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Geopolitical tensions and low oil production may have dampened the Middle East’s economic outlook. However, refinery expansion and modernisation projects look set to propel the region into the number one position for diesel fuel exports, with GCC oil and gas projects crossing US$1.21 trillion in value.

Tension levels in many of the Middle Eastern countries are still running high. With a power vacuum in Iraq and Syria and a continuing crisis in Qatar, it is unsurprising that the region’s growth prospects have diminished in recent years. But, despite the uncertainty, some forecasters suggest 2016 could have been the bottom of the trough, and that in the next four years the region will experience slightly better economic growth.

However, even in some of the more stable countries of the region, a number of issues still cloud the outlook. For example, in Saudi Arabia there are mounting geopolitical risks and a worsening oil outlook and lower oil production in the United Arab Emirates (UAE) – all of which are decelerating growth. In addition, in Iran, oil cuts to meet OPEC requirements, new economic sanctions and structural weaknesses could jeopardise the exciting growth seen here recently.

Two distinct markets

The Middle East is effectively made up from two very different blocs – the ‘Petrostates’ and the ‘Net oil importers’.

The former is made up of the stable Gulf Cooperation Council (GCC)*, which is a regional political organisation comprising the extremely wealthy Gulf monarchies – Bahrain, Kuwait, Oman, Qatar, Saudi Arabia, and the UAE. These countries benefit from well developed infrastructure, relative stability and low unemployment levels.

*This bloc also includes the non-GCC members - Iran and Iraq.

Currently, the key strategy in the Petrostates bloc is to reduce dependence on oil and to diversify the economy.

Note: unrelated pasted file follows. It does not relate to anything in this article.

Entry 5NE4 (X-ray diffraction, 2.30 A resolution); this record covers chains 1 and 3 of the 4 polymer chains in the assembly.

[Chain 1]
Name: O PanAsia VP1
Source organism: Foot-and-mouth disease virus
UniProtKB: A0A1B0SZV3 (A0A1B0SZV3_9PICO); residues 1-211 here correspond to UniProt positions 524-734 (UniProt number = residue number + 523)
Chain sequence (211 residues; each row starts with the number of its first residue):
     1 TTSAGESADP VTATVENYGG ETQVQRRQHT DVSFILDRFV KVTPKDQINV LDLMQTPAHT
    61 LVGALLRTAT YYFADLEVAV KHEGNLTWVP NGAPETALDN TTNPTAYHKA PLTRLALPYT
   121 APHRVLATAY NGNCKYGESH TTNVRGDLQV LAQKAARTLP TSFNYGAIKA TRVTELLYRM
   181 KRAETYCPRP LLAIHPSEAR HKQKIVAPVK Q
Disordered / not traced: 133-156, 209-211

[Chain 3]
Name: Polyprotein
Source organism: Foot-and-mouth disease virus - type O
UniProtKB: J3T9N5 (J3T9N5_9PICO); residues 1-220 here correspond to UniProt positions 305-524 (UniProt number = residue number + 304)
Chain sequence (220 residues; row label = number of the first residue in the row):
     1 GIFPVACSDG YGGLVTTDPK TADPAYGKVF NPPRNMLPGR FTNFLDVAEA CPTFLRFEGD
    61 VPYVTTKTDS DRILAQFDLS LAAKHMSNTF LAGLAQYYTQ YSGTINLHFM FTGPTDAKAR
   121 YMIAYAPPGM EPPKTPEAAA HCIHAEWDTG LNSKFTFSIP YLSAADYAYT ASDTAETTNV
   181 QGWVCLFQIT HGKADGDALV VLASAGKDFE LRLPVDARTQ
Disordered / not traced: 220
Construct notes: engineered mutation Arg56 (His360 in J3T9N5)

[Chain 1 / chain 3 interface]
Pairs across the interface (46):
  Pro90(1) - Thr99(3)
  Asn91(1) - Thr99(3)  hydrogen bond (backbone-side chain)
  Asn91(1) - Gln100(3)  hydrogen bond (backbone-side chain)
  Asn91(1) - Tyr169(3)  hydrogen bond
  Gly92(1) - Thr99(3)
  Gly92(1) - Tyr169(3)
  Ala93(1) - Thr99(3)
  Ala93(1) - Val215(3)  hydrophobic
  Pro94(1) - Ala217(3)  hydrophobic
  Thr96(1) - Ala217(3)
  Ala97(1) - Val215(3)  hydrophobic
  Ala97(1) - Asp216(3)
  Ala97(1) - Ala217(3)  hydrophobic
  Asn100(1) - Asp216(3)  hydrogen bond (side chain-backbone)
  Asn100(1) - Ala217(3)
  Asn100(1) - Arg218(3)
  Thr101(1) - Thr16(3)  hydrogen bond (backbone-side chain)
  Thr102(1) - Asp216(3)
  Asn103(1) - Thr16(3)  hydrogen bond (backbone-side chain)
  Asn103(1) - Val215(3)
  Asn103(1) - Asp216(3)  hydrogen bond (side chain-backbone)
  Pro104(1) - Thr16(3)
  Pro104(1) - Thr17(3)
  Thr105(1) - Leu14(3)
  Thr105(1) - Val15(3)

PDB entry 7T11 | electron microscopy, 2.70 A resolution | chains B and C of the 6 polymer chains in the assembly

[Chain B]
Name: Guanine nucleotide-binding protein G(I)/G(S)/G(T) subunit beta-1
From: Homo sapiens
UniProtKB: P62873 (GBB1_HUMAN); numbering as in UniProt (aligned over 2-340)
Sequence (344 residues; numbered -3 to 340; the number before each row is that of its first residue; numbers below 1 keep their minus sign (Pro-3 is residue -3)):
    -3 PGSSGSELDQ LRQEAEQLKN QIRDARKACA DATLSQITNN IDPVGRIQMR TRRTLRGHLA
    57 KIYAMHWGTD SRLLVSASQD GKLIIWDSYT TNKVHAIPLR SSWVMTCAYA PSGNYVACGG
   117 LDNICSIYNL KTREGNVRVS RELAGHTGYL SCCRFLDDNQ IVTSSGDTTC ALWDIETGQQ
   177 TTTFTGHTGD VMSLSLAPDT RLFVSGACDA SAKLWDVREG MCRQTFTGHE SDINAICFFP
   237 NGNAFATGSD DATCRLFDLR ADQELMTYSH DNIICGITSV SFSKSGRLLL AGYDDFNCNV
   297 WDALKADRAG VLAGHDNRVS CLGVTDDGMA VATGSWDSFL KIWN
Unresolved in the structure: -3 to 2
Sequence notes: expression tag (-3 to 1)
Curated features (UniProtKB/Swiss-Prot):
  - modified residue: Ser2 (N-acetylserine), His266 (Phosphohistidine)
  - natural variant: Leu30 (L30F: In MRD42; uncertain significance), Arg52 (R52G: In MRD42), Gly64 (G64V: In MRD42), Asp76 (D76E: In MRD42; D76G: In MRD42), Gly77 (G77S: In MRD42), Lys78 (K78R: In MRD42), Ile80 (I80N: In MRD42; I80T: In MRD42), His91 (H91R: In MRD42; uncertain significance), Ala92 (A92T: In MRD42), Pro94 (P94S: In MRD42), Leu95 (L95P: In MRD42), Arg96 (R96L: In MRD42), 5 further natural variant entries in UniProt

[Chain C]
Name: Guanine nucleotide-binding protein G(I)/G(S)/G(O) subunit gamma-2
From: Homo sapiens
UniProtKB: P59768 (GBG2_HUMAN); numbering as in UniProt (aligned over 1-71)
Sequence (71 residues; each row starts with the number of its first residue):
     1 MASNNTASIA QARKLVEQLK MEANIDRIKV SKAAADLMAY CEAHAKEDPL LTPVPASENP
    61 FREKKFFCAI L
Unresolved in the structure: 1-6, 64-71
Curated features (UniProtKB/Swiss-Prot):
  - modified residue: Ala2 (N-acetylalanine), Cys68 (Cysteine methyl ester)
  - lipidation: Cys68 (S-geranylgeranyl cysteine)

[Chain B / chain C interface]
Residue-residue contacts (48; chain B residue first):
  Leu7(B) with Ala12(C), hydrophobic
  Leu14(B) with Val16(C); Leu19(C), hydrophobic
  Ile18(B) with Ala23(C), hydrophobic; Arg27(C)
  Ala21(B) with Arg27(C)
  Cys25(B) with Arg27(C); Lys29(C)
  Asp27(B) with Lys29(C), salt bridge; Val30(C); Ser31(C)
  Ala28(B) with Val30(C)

A number of measures are being introduced that will look to provide alternate sources of revenue for government spending and help to reduce the overall fiscal deficit.

This process has already started with the deregulation of motor fuels. Saudi Arabia and the UAE are now gearing up for the introduction of 5% VAT on all business, goods and services. While the low rate of VAT will have a limited impact on price increases and inflation, it is estimated that the tax reform will generate between 1.5 and 2% of gross domestic product (GDP) annually.

The prominent nations of the ‘Net oil importers’ are Egypt, Syria and Yemen, all of which have high levels of instability.

With large populations, poor infrastructure, unemployment hovering around 50% and the effects of the Arab Spring still being felt, growth here is less predictable. However, with the drop in oil prices, which has proved to be a blessing, some of these countries are expected to experience growth.

Notable upturn in investment, trade and industrial production, coupled with strengthening business and consumer confidence are supporting recovery here. However, the recovery is not yet complete, and although the baseline outlook is better, growth remains weak in many countries.

Refining trends

Over the coming years, the Middle East is expected to dramatically increase production of middle distillates to meet growing global demand.